After World War II 1945, the US became a global superpower taking a hegemonic place in the world system. At the end of last century, after collapse of the Soviet Union the US was left as a single superpower. Today, the US is experiencing a period of weakness. The country is enduring a harsh divide in different social segments — values, language, religion, race, culture, and ethnicity; yet it is a paradox, considering that the United States is founded to unite all of these differences under one flag and concept of freedom. This led to the lack of identity which is the basis for the existence of a healthy state. Besides the ongoing recession in the US, majority of countries in the world are against the imperialistic and racist policies of the United States. This is another serious factor if things get out of control. One must not forget that the superpowers like China and Russia. These countries have the military, nuclear, and economic power.
These days many Americans are worried about the future of their society’s integrity. The US has always been proud to be a “melting pot,” where people from different social, economic, and cultural backgrounds can coexist under one American roof. Today, the concept of the “melting pot” is disappearing, and it looks more like a “salad bar,” where for example blacks have to be called African-Americans, in order to emphasize historical and ethnic origins of the blacks in the US, where they make up 15% of the country's total population.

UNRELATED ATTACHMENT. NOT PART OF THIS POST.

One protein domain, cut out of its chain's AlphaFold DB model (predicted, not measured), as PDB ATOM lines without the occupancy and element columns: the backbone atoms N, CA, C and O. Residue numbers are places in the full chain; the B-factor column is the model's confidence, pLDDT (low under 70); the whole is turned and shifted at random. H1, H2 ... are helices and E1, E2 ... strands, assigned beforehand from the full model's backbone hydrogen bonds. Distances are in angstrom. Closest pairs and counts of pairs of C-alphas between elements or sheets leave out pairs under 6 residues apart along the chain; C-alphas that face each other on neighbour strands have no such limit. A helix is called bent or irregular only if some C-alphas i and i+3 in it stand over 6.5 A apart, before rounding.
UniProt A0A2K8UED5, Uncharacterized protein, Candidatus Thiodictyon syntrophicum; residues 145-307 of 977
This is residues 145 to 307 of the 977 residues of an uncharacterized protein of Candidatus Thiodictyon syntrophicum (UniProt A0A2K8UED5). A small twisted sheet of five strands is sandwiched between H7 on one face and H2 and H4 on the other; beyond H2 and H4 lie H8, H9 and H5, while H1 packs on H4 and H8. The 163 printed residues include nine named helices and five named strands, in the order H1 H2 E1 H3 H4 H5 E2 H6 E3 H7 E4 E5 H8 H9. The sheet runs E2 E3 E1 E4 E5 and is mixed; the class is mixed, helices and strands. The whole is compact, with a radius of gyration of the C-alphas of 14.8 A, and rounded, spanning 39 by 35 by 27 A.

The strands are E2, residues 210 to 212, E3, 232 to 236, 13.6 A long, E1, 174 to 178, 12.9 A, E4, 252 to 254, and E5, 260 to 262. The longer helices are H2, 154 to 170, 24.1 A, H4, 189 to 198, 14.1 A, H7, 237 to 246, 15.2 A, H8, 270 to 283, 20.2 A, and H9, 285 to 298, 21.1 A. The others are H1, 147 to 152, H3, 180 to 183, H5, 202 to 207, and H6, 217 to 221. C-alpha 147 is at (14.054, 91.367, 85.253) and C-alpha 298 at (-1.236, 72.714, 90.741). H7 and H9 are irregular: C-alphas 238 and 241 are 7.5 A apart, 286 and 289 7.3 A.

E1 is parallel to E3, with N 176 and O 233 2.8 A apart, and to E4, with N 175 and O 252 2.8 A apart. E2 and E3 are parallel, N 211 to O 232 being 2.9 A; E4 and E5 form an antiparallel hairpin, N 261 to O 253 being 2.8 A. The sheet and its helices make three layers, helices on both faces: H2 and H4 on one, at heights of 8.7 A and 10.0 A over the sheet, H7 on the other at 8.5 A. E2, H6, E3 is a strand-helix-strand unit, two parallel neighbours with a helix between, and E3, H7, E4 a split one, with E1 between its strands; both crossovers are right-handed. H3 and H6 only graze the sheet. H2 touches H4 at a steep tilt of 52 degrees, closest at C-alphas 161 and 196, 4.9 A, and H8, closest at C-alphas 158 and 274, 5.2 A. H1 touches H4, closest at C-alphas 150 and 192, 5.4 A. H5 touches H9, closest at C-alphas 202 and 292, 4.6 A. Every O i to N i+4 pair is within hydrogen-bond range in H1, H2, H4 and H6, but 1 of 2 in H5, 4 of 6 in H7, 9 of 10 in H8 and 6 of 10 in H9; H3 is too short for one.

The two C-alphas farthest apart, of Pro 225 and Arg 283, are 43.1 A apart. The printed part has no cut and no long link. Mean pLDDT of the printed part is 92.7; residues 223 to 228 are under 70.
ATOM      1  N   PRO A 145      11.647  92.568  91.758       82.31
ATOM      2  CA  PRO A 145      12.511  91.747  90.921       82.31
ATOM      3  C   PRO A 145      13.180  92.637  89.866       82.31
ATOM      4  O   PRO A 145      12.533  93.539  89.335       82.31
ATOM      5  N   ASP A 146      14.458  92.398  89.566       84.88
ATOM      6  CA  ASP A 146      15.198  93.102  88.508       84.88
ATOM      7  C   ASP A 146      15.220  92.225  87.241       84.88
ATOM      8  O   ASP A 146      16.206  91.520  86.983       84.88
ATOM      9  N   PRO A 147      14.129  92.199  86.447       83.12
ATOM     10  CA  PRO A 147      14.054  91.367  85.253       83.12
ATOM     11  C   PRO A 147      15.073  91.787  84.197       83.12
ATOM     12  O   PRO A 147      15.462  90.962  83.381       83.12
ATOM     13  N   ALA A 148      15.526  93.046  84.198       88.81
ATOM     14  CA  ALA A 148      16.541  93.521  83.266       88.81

This new description resonates for Arabs, Latin Americans, and Native Americans. The accumulative effect of these descriptions is to create an impression that there is no common US identity, creating an impression that the United States is a Babylon Tower where all ethnicities coexist without really mingling. New indicators show that a quarter of Americans know little English or don’t know it at all. In some parts of California and Florida, Spanish is the primary spoken language.
Spanish is by far the most spoken non-English language among US immigrants. 44% say they speak it at home. https://t.co/Xk9gIhUiwb— David C. Kirkpatrick (@dc_kirkpatrick) September 28, 2015
Small communities, which spread in the seventies and eighties integrated powerfully. Thousands of private schools were opened to teach more than 120 languages. Today starting from preschool and ending with university one can study with no need for English language. Statistics show that Spanish can become the most used language in the US by the middle of this century. Business is mostly done bilingually and government administrations start to use a wide spectrum of foreign languages.
In some towns and cities, Africans try to bring on the use of different languages, especially Swahili. Meanwhile some people of European origin also aren't willing to jump into the English speaking “melting pot.” Idealistic concepts of unity in the US are now replaced by doubts, hatred, social struggles and absence of identity. Is this the collapse of the American dream?